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This article is from the Dictionary of North Carolina Biography, 6 volumes, edited by William S. Powell. Copyright ©1979-1996 by the University of North Carolina Press. Used by permission of the publisher. For personal use and not for further distribution. Please submit permission requests for other use directly to the publisher.

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Sheppard, Abraham

by William F. Hohenwarter, 1994

fl. 1759–90

Abraham Sheppard, sheriff, legislator, and soldier. The first documentary evidence of Sheppard's private and public life is the notice of his appointment as a justice of the peace at the time of the formation of Dobbs County in 1759. He owned property along the Contentnea Creek. Sheppard was an associate of Richard Caswell, later governor, joining with him in 1767 to bring about a division of Dobbs and the establishment of Kinston as the county seat, finally accomplished in 1779.

A report filed by the colonial Assembly for taxes due to the colony from sheriffs for the years 1759–70 suggests that Sheppard and three other Dobbs County sheriffs "play into each others hands" with the result that the county's arrears were the second largest in the colony. In March 1773 Sheppard's tax collections were in arrears of £1888 14s 8d, a figure considerably larger than from any other sheriff in North Carolina. This suggests that he was either guilty of inefficient tax collection, poor record keeping, corruption, or a combination of these problems. Subsequent records written by Sheppard while acting as a military commander substantiate this judgment.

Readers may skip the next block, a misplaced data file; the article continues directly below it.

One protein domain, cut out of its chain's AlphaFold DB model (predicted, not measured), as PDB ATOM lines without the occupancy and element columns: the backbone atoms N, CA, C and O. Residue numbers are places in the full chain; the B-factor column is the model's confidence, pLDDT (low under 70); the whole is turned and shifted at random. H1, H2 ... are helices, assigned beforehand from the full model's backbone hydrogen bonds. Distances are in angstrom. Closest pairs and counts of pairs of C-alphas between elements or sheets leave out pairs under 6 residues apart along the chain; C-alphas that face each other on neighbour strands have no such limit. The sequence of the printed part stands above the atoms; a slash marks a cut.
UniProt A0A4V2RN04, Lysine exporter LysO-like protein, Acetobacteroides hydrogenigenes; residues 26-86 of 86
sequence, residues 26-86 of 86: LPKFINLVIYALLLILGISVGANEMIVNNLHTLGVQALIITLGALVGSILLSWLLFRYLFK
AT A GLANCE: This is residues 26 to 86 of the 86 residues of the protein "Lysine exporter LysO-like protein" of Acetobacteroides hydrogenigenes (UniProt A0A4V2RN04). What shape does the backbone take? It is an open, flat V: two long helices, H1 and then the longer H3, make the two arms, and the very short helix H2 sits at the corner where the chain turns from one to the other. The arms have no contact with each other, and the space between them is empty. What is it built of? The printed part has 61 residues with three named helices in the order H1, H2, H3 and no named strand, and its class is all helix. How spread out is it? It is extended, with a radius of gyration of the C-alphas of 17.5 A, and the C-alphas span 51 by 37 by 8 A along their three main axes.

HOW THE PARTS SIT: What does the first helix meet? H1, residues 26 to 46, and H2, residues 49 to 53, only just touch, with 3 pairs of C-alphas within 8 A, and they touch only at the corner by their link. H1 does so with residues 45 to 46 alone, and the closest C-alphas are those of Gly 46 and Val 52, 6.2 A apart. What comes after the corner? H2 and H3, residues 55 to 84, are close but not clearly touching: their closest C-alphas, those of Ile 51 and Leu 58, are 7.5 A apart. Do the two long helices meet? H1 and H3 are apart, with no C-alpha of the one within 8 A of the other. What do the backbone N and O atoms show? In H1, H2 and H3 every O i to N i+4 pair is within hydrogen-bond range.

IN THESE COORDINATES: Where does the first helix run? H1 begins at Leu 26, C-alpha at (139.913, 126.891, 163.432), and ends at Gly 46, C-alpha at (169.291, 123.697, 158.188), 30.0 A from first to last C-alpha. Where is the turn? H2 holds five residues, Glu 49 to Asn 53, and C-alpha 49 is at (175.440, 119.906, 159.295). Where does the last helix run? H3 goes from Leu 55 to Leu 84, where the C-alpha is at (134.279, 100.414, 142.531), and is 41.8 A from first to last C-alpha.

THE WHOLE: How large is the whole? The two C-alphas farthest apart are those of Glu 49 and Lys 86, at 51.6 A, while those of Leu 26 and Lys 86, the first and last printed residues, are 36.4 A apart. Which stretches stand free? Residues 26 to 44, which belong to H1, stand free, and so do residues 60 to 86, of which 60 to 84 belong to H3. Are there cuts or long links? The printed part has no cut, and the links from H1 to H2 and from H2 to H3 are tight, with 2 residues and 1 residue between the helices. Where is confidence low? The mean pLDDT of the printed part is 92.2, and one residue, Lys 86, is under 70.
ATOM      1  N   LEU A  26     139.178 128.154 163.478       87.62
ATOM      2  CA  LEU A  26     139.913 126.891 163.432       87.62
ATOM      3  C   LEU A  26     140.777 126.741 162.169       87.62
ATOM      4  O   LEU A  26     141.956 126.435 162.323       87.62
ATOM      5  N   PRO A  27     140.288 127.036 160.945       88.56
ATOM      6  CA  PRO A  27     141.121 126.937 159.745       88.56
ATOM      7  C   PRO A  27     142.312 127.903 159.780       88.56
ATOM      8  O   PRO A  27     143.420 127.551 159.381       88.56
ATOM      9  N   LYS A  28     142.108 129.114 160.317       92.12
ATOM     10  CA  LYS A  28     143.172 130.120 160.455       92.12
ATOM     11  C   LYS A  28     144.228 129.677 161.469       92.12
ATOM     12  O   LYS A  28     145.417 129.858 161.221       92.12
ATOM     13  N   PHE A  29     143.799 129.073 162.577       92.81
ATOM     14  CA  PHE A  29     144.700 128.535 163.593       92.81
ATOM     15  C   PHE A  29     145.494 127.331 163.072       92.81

Sheppard served in the assemblies of 1760 and 1769, the Third, Fourth, and Fifth Provincial congresses in 1775 and 1776, and the House of Commons in 1779 and 1780. He completed his legislative career as a member of the Council of State in 1784. From 1783 to 1790 he served as chairman of the Court of Pleas and Quarter Sessions for Dobbs County.

A letter written by Richard Caswell indicates that Sheppard served with him as a militia commander at the Battle of Alamance in 1771 and at the Battle of Moore's Creek Bridge on 27 Feb. 1776. In December 1776 Sheppard was appointed colonel of the First Battalion of the state militia and joined the defense of Charlestown, S.C., which was threatened by a British invasion. In April 1777 he wrote from South Carolina pleading to be "rescued from the most miserable part of God's creation—both men and lands." At the instruction of the Continental Congress, North Carolina created nine Continental regiments in 1775. On order of Governor Richard Caswell, while Sheppard was still in South Carolina, the North Carolina legislature established, without the authorization of the Continental Congress, a tenth regiment. The governor pressured the Congress to accept this latest unit, to be commanded by Colonel Sheppard, and it was made a part of the Continental line on 12 June 1777.